In the last few years, the vagueness and incomprehensibility of standard supervised release terms have made them a punching bag for the courts. In response, the Sentencing Commission proposed amendments to revise and clarify probation and supervised release terms. The agency admitted that “the Seventh Circuit has found several of the standard conditions to be unduly vague, overbroad, or inappropriately applied … and has also suggested that the language of the conditions be revised to be more comprehensible to defendants and probation officers, and to contain a stated mens rea requirement where one was lacking.” The proposed changes are intended to be “simply worded, bearing in mind that, with rare exceptions, neither the defendant nor the probation officer is a lawyer and that when released from prison the defendant will not have a lawyer to consult.”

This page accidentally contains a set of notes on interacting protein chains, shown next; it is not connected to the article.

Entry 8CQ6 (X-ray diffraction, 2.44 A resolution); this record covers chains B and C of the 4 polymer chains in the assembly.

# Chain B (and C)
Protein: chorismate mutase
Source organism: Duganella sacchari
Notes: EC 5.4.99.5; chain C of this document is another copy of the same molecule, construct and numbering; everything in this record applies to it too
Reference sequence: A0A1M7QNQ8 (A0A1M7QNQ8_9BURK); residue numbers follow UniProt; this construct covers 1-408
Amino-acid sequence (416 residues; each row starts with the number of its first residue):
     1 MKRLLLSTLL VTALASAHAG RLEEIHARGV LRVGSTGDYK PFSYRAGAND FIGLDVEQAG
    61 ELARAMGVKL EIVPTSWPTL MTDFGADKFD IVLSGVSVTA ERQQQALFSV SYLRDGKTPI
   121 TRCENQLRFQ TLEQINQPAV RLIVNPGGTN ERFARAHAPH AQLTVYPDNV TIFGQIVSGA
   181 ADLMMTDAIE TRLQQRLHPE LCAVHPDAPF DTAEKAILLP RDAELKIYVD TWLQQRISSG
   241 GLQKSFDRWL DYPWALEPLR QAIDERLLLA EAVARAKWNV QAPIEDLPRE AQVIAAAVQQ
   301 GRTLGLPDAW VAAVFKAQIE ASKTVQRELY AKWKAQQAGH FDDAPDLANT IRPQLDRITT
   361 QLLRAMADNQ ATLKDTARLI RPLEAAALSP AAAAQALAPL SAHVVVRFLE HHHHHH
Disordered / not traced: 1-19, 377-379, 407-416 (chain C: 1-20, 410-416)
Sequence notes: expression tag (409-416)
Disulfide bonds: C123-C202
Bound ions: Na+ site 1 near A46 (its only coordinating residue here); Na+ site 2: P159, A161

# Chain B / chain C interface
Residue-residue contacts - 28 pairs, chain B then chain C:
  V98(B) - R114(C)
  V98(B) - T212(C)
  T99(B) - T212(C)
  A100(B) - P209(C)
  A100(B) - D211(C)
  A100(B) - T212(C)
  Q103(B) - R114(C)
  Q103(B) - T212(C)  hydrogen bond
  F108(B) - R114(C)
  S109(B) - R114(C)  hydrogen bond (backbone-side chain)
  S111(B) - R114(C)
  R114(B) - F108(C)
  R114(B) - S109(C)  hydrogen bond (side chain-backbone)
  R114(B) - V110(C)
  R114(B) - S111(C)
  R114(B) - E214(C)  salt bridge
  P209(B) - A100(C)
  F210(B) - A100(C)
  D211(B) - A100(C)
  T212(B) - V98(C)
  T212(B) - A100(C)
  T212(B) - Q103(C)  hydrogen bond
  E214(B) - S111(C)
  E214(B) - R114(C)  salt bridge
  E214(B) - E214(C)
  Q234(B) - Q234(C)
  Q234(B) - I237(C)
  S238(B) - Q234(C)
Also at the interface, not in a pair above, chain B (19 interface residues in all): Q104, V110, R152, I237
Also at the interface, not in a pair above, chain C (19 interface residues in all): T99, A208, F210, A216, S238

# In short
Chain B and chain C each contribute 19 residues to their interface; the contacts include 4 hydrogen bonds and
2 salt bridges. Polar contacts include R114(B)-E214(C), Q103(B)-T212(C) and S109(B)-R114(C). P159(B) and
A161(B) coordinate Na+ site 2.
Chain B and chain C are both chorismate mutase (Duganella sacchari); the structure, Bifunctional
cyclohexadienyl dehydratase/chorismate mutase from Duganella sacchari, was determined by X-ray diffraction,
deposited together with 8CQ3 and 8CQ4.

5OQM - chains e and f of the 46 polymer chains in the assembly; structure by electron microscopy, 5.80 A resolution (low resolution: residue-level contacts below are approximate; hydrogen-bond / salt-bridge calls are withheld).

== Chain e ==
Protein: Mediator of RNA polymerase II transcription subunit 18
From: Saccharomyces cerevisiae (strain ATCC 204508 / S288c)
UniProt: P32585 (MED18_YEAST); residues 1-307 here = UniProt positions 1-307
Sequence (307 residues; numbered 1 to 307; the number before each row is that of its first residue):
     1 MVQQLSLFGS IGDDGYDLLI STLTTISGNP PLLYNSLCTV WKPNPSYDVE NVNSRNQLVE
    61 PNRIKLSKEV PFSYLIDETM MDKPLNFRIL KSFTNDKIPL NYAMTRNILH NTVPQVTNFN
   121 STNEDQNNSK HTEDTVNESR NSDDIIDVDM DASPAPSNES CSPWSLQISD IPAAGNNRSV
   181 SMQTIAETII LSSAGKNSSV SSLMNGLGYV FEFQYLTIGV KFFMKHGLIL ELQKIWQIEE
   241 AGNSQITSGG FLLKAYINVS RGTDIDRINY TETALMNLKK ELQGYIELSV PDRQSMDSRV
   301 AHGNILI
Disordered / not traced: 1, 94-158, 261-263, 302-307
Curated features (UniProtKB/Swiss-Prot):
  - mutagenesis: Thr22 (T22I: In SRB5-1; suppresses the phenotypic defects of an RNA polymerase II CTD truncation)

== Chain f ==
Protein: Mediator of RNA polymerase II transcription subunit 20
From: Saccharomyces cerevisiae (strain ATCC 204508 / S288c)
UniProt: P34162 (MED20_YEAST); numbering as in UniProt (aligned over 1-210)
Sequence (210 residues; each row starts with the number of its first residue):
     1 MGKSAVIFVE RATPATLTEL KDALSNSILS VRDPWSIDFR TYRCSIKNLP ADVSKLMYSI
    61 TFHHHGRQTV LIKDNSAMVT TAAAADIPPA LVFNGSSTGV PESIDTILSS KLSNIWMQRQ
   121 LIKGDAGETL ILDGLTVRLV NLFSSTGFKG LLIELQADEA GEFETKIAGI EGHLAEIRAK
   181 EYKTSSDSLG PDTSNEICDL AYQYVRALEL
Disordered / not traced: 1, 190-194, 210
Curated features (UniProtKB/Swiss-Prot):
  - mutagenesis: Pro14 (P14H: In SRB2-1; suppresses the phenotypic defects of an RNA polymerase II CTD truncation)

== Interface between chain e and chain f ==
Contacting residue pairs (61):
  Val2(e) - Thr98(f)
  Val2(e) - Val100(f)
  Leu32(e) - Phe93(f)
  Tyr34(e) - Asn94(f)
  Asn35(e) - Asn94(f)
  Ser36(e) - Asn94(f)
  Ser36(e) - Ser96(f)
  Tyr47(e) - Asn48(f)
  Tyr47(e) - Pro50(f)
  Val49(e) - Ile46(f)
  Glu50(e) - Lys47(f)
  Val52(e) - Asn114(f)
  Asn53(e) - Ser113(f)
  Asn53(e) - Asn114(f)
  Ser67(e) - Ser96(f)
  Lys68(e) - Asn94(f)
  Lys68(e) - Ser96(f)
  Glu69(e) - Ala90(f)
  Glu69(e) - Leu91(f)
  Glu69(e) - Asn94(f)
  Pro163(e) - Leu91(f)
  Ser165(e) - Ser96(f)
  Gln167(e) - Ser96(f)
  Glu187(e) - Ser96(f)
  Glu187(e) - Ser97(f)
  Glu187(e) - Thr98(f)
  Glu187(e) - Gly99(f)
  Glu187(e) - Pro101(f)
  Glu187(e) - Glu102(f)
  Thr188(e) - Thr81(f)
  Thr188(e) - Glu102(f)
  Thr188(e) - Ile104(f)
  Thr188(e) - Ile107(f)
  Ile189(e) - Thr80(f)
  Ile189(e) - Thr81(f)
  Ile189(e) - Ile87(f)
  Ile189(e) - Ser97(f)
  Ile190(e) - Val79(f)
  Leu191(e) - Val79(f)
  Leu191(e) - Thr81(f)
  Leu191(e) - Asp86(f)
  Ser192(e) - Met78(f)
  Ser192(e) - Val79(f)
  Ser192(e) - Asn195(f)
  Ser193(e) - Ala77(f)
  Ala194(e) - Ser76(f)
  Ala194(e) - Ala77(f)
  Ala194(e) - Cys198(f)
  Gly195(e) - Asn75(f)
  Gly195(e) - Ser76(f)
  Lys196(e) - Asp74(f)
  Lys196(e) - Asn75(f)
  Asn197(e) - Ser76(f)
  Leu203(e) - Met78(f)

Nothing in last Friday’s proposal addressed whether the proposed Guidelines changes would be retroactive. In the past, the Commission has not addressed retroactivity when a Guidelines change was proposed. If any of the proposed amendments is a suitable candidate for retroactivity, the Commission will probably take it up the question in a future proceeding.
U.S. Sentencing Commission, U.S. Sentencing Commission Approves Significant Changes To The Federal Sentencing Guidelines (Apr. 15, 2016)
Sentencing Commission, 2016 Proposed Amendments to Sentencing Guidelines (Apr. 15, 2016)
SOMETHING IN THE WIND AT SUPREME COURT?